Great Interview, But Bad Background Check?

Great Interview, But Bad Background Check?

When you apply for a job, there’s a lot that goes on before a decision is made about whether you should be hired. You typically submit a resume along with the application, meet with executives for at least one interview and undergo a background check. The potential employer needs to know that you are the upstanding citizen you say you are.

What is a background check?

Background checks are investigations into a potential employee’s criminal history, previous employment and credit history. Employers generally conduct these to screen candidates, especially when the job requires a high level of responsibility. Government agencies can provide information about a candidate’s history, and there are many private companies who provide the service for a fee. Depending on what the company requests, a background check can be simple or comprehensive.

Why do companies request background checks?

Background checks can help an employer get a sense of a candidate’s honesty and reliability. For example, an organization may not hire a candidate who has a history of theft. A job that requires an employee to handle money may not be a good fit for someone with a history of check fraud. Conducting a background check can help an employer ensure that applicants have the qualifications they claim to have.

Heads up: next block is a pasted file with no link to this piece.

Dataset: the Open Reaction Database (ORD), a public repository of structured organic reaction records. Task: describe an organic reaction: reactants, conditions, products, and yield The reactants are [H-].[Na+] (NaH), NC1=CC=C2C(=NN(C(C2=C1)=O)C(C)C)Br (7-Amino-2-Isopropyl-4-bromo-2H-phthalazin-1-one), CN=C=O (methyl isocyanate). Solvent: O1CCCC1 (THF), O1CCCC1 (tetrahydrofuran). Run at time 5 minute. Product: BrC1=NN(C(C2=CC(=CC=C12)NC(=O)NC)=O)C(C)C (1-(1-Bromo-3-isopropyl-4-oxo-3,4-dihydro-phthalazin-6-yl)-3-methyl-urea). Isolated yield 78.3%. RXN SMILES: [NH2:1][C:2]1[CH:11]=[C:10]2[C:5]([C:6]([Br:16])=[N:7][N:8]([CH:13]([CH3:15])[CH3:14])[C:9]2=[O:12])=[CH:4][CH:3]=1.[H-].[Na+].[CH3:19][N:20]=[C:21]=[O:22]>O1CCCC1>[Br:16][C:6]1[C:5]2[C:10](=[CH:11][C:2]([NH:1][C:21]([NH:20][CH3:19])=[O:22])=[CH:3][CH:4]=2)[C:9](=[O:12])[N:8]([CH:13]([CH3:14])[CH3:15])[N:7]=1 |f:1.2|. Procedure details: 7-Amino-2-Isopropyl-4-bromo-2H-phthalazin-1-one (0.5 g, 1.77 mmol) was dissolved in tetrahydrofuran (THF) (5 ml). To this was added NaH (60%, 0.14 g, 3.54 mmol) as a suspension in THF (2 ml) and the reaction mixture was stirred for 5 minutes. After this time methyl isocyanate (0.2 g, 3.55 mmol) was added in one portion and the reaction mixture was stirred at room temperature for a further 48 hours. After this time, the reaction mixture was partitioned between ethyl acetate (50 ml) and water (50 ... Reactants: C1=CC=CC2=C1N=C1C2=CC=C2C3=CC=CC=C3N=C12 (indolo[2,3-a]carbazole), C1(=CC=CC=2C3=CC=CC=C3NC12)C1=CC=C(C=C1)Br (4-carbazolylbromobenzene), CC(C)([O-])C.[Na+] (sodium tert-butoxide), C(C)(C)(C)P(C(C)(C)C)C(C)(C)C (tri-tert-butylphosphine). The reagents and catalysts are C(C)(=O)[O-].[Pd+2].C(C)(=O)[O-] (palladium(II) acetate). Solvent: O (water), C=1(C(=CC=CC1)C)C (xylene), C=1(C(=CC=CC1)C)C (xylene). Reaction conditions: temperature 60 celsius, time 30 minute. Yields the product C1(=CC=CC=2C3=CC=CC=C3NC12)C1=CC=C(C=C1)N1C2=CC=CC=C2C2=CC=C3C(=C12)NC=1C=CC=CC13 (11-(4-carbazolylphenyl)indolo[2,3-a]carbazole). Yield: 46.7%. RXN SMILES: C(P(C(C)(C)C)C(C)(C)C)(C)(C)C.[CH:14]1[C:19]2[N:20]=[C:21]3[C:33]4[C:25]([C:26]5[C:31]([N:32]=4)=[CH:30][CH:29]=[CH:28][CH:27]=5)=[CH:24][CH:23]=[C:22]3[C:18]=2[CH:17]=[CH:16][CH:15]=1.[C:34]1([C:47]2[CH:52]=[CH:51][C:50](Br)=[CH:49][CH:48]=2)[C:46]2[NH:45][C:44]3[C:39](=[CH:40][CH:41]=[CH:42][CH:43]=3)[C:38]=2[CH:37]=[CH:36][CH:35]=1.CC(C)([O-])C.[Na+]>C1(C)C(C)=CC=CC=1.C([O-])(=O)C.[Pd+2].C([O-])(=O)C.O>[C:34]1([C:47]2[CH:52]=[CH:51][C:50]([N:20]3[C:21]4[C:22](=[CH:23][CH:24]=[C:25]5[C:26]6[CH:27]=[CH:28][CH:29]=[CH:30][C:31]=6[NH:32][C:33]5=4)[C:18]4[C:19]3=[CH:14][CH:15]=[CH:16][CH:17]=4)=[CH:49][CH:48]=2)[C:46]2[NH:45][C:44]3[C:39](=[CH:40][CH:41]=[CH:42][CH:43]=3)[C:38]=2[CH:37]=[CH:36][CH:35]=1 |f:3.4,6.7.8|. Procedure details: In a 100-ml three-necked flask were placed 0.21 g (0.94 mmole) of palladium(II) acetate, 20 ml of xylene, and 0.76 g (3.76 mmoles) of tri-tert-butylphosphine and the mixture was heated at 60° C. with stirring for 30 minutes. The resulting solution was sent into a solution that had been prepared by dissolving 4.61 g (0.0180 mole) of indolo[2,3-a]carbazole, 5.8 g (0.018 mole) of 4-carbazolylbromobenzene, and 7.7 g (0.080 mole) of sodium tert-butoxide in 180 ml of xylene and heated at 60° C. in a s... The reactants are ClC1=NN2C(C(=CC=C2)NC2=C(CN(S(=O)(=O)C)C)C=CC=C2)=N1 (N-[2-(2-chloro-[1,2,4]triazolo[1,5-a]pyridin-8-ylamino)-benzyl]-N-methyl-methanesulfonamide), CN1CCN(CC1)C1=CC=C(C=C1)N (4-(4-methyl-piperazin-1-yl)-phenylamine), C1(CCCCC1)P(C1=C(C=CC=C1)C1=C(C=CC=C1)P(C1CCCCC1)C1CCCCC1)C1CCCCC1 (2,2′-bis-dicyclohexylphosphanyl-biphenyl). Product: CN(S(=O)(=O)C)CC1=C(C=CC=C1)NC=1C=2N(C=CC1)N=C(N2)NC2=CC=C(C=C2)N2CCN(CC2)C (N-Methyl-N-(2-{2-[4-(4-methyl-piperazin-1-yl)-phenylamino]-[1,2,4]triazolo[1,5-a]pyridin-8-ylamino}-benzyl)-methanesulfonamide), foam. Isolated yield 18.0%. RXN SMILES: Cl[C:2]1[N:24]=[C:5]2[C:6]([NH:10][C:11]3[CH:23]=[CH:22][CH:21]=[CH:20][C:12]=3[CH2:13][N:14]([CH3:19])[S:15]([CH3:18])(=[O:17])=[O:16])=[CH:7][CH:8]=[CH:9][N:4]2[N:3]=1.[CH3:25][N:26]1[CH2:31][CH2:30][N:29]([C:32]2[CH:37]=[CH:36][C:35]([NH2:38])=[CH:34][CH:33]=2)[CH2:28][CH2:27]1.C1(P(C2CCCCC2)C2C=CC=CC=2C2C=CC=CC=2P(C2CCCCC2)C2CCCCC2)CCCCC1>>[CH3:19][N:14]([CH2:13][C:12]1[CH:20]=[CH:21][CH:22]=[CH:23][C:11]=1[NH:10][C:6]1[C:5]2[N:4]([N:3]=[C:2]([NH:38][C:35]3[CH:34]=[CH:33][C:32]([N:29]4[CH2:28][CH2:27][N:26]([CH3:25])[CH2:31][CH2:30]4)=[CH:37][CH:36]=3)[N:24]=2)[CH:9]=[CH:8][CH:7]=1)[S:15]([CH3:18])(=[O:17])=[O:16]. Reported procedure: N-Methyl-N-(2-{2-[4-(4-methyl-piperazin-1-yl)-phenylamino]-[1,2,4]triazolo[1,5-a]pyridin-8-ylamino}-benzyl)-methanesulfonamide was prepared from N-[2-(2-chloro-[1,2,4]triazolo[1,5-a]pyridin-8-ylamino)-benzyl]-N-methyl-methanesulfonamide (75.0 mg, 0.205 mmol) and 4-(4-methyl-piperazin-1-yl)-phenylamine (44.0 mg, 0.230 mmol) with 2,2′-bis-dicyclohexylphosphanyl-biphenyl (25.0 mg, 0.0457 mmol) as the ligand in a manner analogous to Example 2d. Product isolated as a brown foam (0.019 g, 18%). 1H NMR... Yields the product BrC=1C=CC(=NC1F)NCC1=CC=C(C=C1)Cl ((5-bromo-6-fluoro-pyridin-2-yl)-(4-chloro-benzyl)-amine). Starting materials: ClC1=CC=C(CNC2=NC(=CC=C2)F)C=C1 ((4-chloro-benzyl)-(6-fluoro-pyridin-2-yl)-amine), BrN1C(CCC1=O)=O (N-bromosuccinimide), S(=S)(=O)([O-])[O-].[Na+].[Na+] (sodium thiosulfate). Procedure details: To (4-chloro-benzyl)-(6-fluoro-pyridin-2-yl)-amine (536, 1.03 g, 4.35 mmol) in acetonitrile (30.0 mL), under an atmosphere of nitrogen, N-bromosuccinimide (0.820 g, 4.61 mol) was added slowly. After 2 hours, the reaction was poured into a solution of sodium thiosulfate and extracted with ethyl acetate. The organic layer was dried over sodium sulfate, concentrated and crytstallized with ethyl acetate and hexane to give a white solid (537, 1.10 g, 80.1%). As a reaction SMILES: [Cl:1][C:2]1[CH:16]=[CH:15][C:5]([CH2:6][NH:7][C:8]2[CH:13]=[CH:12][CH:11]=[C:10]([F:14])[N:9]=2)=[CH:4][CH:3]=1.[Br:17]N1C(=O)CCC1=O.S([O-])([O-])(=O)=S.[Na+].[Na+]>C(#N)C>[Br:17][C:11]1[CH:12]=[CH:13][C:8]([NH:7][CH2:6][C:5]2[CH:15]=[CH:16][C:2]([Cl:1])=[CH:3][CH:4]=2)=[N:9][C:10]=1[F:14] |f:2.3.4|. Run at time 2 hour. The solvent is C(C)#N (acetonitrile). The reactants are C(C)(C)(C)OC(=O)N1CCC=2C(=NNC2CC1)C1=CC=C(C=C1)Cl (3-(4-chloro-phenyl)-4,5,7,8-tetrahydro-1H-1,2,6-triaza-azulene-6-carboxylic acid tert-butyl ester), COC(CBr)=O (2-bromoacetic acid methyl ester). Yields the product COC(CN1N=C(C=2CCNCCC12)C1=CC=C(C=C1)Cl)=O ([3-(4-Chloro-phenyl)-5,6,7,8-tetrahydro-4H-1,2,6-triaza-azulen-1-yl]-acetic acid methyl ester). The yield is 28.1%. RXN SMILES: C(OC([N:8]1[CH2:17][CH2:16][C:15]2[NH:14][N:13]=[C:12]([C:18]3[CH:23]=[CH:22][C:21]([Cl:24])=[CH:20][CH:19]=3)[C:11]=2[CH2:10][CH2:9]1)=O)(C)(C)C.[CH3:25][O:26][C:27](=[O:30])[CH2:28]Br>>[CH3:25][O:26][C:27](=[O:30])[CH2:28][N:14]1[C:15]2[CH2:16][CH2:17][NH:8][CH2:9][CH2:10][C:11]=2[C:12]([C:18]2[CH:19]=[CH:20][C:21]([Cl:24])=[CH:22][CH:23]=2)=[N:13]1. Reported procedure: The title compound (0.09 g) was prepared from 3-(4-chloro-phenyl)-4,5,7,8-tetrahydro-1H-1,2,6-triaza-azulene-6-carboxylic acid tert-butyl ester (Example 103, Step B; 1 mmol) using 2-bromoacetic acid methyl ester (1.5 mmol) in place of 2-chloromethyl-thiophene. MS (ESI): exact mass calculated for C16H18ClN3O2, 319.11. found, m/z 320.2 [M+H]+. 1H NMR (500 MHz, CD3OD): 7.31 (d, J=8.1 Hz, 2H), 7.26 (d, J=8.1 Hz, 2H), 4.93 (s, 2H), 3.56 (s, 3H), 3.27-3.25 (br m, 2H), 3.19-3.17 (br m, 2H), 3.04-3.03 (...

What if you aced the interview but have a questionable

background check?

You’re not the first person to have a less-than-perfect background check. People go through financial strife, and situations like bankruptcies and defaults can remain on your credit for several years. Although employers are not allowed to discriminate against people who have filed bankruptcy, they can see if you consistently make late payments or neglect to pay back what you owe.

If you know your history isn’t perfect, discuss it with the employer once the employer lets you know a background check will be conducted. Some employers won’t even concern themselves with minor criminal convictions, especially if they aren’t related to the job the candidate is applying for. Regardless of what the incident was, if you have a conviction on your record, disclose it up front. Explain the situation, how it never affected your job performance, what the experience has taught you and why you won’t make the same mistake again.

Most negative information on a background check is expunged within 7 years. A bankruptcy won’t show up anymore after 10 years. Criminal convictions will remain on your background check indefinitely. The best way to make sure your background check doesn’t domineer the employer’s opinion of you as a job candidate is to be open and honest about it. Don’t forget to check up on your online reputation as well. If an Internet search of your name brings up some stellar information, you can use that to your advantage.